In the third part, »From Ben Stada to Ben Pandera« (319–496), M. warns against some scholars’ assumption that the name Ben Stada (always) serves as a pseudonym for Jesus. While later rabbinic sources may merge the two, in earlier Palestinian texts Ben Stada (»son of Sotades«?) remains a distinct figure, who cannot be identified definitively with a historical personality. Babylonian Talmudic references to Jesus’ alleged sojourn in Egypt and rejection by his teacher Yehoshua b. Perahiah (b. Sanh. 107b) should be seen as late and fictitious variants of Palestinian materials directed against the Jesus-traditions of Syriac Christians whom rabbis accused of staurolatry. Misunderstandings and mutual incomprehension between Babylonian rabbis and the Syriac church seem to suggest an irreparable separation between the two communities by the seventh and eighth centuries C. E. The allegation that Jesus was stoned and hanged because he practiced sorcery, and that he was »close to the Empire« (cf. b. Sanh. 43a) must likewise be seen as the result of a gradual radicalization of polemics. They echo Christian anti-Jewish discourse which claimed that Jews had killed Jesus. At a time when the Roman Empire was Christian, the Romans could hardly be blamed. The allegation obviously stands in contrast to the gospels’ own narrative.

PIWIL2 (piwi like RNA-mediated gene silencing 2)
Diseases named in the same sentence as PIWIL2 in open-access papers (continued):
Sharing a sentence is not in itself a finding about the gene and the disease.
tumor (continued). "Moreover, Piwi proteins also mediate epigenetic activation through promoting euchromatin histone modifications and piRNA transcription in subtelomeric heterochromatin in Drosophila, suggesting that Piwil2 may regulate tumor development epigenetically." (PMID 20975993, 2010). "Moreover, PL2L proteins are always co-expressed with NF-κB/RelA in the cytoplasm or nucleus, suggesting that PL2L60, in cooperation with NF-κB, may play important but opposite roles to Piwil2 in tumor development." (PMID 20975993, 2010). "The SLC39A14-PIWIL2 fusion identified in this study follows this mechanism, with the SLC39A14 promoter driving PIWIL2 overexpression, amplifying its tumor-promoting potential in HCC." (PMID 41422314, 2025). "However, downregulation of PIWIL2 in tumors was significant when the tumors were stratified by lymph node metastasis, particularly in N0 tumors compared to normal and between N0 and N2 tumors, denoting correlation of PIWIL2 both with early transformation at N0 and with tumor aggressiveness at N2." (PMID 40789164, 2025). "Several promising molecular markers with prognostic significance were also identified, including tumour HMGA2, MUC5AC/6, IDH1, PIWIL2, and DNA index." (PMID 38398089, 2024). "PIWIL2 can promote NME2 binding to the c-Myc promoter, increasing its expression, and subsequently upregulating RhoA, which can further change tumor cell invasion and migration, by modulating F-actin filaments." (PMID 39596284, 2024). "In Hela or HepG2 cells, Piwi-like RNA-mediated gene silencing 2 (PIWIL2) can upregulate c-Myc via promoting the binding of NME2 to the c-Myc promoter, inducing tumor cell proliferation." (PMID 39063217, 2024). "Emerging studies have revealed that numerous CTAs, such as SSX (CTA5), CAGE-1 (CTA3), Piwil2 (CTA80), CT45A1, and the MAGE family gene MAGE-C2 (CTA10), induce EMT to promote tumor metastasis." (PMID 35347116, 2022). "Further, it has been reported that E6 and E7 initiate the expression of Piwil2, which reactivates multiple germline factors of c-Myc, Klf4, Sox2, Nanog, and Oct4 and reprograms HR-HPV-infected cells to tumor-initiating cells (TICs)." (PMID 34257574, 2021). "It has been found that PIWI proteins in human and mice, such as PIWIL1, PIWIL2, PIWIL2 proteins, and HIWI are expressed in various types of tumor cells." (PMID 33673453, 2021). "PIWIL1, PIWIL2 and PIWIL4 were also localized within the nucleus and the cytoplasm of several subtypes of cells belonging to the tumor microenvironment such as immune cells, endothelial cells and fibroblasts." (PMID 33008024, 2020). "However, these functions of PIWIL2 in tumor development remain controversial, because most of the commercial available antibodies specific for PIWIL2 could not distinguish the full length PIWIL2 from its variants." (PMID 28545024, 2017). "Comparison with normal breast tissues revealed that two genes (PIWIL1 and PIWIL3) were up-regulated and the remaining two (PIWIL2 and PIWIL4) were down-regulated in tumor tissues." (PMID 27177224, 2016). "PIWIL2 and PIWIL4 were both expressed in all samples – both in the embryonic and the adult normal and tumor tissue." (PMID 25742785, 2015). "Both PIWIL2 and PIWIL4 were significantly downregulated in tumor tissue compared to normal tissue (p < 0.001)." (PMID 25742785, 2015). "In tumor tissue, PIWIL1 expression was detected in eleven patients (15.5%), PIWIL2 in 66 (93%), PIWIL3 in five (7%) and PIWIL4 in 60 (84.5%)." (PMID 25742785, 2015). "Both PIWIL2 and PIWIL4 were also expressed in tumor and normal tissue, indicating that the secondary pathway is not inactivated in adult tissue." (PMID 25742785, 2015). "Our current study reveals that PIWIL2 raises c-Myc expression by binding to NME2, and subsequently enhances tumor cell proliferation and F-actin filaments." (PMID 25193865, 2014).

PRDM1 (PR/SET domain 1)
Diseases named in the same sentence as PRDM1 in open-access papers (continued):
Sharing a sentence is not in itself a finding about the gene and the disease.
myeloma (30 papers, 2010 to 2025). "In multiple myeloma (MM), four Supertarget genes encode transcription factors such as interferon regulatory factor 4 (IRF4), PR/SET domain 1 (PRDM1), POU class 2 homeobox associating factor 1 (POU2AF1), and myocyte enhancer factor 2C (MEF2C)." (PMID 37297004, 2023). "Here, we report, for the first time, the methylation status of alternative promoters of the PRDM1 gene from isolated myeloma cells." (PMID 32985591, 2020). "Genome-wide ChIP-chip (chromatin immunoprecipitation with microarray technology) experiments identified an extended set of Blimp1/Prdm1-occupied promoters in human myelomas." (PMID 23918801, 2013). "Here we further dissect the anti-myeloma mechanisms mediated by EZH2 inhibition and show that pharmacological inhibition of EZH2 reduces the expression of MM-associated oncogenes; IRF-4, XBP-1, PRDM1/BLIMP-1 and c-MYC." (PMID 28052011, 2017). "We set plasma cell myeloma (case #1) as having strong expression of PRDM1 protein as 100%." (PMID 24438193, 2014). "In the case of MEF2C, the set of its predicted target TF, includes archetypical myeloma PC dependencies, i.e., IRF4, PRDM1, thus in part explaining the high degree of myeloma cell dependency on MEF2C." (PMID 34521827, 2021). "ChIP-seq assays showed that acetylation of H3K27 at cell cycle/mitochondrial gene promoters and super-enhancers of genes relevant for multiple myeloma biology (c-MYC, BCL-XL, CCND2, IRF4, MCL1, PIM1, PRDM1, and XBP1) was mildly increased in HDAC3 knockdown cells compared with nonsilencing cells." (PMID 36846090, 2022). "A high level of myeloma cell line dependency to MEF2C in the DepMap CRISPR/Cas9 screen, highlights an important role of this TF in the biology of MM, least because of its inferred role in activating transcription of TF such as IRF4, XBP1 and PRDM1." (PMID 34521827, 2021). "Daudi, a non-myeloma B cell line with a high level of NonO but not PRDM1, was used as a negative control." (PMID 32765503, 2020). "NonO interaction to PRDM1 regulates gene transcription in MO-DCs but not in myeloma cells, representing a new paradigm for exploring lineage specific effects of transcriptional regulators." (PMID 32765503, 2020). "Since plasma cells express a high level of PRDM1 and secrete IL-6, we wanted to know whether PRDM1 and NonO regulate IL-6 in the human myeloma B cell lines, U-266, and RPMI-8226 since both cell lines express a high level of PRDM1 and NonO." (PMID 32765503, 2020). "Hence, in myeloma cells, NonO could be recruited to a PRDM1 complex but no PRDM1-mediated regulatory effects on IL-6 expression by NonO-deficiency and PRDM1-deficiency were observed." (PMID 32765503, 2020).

In his study of Balaam in the fourth part of his book, »From Balaam to Jesus« (497–669) M. emphasizes that rabbinic literature is primarily self-referential. While Palestinian tannaitic sources depict Balaam as the quintessential »enemy of Israel«, they never identify him with Jesus. An association between the two (»Jésus est bien présenté comme ›le nouveau Balaam‹, un sorte d’avatar«, ibid., 663) appears only later and especially in the Bavli, where both are accused of necromancy and placed in hell (cf. b. Git. 56b–57a). The reference to »boiling excrement« (b. Er. 21b), which Schäfer con-siders an allusion to the eucharist, seems to refer to Christianity as a form of neo-idolatry in the eyes of rabbis. Idolatry is also asso-ciat­ed with excrement and prostitution in other rabbinic texts. Ba­bylonian rabbis viewed Christianity as a heresy which had turned a man into God and prostrated before human representa-tions.
M. concludes that, with the possible exception of two details (the family name Panthera and Jewish-Christian healing activit­ies), rabbinic texts do not add anything knew to our knowledge of the historical Jesus and early Christianity. The rabbinic image of Jesus rather reflects rabbis’ image of Christians and Christianity at their own time and place. Against Schäfer, M. maintains that none of the texts provides evidence of rabbis’ direct knowledge of New Testament texts. Rabbis were probably aware of some Christian teachings from oral debates. They reacted against certain doc-trines, assertions, and ideas rather than creating polemical counter-narratives against a text: »nous n’avons pas affaire à une entreprise planifiée de grande ampleur dirigée contre un écrit mais plutôt à des réponses au coup par coup faisant suite à des échanges ponctuels ou, tout simplement, en réaction au ›discours ambiant‹« (674).
M.’s thorough and well-balanced study can be considered the definitive statement on rabbinic perceptions of Jesus. The book will constitute the basis for all further discussions of these texts. It can be highly recommended to all scholars and students of ancient Judaism, rabbinic literature, patristics, and Roman-Byzantine and Sasanian history.